Silveira et al. had the bishop perform some religious-themed tasks, but the most interesting result was that there was no detectable difference in brain activity when the bishop was praying, compared to when he was told to do nothing in particular.

{ Neuroskeptic | Continue reading }

related { How brain architecture leads to abstract thought }

photo { Steven Brahms }

‘A happy memory is perhaps on this earth truer than happiness itself.’ –Alfred de Musset

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In 1995, a team of researchers taught pigeons to discriminate between Picasso and Monet paintings. […] After just a few weeks’ training, their pigeons could not only tell a Picasso from a Monet – indicated by pecks on a designated button – but could generalise their learning to discriminate cubist from impressionist works in general. […] For a behaviourist, the moral is that even complex learning is supported by fundamental principles of association, practice and reward. It also shows that you can train a pigeon to tell a Renoir from a Matisse, but that doesn’t mean it knows a lot about art.

[…]

What is now indisputable is that different memories are supported by different anatomical areas of the brain. […] Brain imaging has confirmed the basic division of labour between so-called declarative memory, aka explicit memory (facts and events), and procedural memory, aka implicit memory (habits and skills). The neuroscience allows us to understand the frustrating fact that you have the insight into what you are learning without yet having acquired the skill, or you can have the skill without the insight. In any complex task, you’ll need both. Maybe the next hundred years of the neuroscience of memory will tell us how to coordinate them.

[…]

Chess masters have an amazing memory for patterns on the chess board – able to recall the positions of all the pieces after only a brief glance. Follow-up work showed that they only have this ability if the patterns conform to possible positions in a legal game of chess. When pieces are positioned on the board randomly, however, chess grandmasters have as poor memories as anyone else.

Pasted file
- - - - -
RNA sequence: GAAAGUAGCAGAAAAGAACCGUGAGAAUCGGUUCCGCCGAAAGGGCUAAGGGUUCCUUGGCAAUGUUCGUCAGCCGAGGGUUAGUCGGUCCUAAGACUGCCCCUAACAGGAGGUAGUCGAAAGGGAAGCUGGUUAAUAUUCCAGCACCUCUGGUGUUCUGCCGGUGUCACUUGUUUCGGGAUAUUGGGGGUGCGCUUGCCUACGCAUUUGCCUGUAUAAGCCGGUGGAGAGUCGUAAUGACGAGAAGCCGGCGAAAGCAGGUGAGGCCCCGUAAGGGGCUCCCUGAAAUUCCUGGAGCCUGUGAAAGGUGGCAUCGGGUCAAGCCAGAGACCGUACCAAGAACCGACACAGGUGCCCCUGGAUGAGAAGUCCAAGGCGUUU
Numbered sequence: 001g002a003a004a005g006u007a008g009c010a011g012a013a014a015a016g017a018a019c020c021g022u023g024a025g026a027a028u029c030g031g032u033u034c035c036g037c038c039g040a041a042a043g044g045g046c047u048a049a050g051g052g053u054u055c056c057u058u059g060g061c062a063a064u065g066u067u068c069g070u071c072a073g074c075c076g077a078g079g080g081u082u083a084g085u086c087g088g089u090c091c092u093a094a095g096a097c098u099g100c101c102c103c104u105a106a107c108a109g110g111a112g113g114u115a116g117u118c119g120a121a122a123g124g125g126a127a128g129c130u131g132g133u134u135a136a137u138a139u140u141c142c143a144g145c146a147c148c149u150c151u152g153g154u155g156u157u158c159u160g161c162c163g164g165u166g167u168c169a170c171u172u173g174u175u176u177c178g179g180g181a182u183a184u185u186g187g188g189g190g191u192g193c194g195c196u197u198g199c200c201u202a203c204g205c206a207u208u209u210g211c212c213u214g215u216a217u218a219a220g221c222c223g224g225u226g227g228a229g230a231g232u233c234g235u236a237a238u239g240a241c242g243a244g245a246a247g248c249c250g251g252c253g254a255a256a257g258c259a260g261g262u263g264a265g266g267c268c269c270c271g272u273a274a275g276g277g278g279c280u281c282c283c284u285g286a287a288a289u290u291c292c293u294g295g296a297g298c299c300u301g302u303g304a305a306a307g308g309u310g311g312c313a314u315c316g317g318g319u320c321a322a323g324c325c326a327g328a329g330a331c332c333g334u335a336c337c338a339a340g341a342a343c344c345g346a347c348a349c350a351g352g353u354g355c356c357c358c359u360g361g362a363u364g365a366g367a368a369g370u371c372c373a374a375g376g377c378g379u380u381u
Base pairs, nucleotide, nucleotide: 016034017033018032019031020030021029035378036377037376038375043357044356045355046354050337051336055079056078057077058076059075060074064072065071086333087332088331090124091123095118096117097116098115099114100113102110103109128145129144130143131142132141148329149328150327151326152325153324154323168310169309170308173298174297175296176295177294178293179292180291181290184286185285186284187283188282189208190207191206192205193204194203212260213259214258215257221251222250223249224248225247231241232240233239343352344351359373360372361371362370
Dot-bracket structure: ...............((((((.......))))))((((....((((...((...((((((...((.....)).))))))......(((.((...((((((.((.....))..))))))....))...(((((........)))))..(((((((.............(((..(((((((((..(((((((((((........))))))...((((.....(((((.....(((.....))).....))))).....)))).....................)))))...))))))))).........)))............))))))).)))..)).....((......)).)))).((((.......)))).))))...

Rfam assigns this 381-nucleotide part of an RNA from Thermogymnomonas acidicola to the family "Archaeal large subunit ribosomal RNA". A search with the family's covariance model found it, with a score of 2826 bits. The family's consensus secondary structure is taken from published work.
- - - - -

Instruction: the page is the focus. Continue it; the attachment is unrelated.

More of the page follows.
{ The Guardian | Continue reading }

Call me morbid, call me pale, I’ve spent six years on your trail

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Neurotechnologies are “dual-use” tools, which means that in addition to being employed in medical problem-solving, they could also be applied (or misapplied) for military purposes.

The same brain-scanning machines meant to diagnose Alzheimer’s disease or autism could potentially read someone’s private thoughts. Computer systems attached to brain tissue that allow paralyzed patients to control robotic appendages with thought alone could also be used by a state to direct bionic soldiers or pilot aircraft. And devices designed to aid a deteriorating mind could alternatively be used to implant new memories, or to extinguish existing ones, in allies and enemies alike. […]

In 2005, a team of scientists announced that it had successfully read a human’s mind using functional magnetic resonance imaging (fMRI), a technique that measures blood flow triggered by brain activity. A research subject, lying still in a full-body scanner, observed a small screen that projected simple visual stimuli—a random sequence of lines oriented in different directions, some vertical, some horizontal, and some diagonal. Each line’s orientation provoked a slightly different flurry of brain functions. Ultimately, just by looking at that activity, the researchers could determine what kind of line the subject was viewing.

It took only six years for this brain-decoding technology to be spectacularly extended—with a touch of Silicon Valley flavor—in a series of experiments at the University of California, Berkeley. In a 2011 study, subjects were asked to watch Hollywood movie trailers inside an fMRI tube; researchers used data drawn from fluxing brain responses to build decoding algorithms unique to each subject. Then, they recorded neural activity as the subjects watched various new film scenes—for instance, a clip in which Steve Martin walks across a room. With each subject’s algorithm, the researchers were later able to reconstruct this very scene based on brain activity alone. The eerie results are not photo-
realistic, but impressionistic: a blurry Steve Martin floats across a surreal, shifting background.

Based on these outcomes, Thomas Naselaris, a neuroscientist at the Medical University of South Carolina and a coauthor of the 2011 study, says, “The potential to do something like mind reading is going to be available sooner rather than later.” More to the point, “It’s going to be possible within our lifetimes.”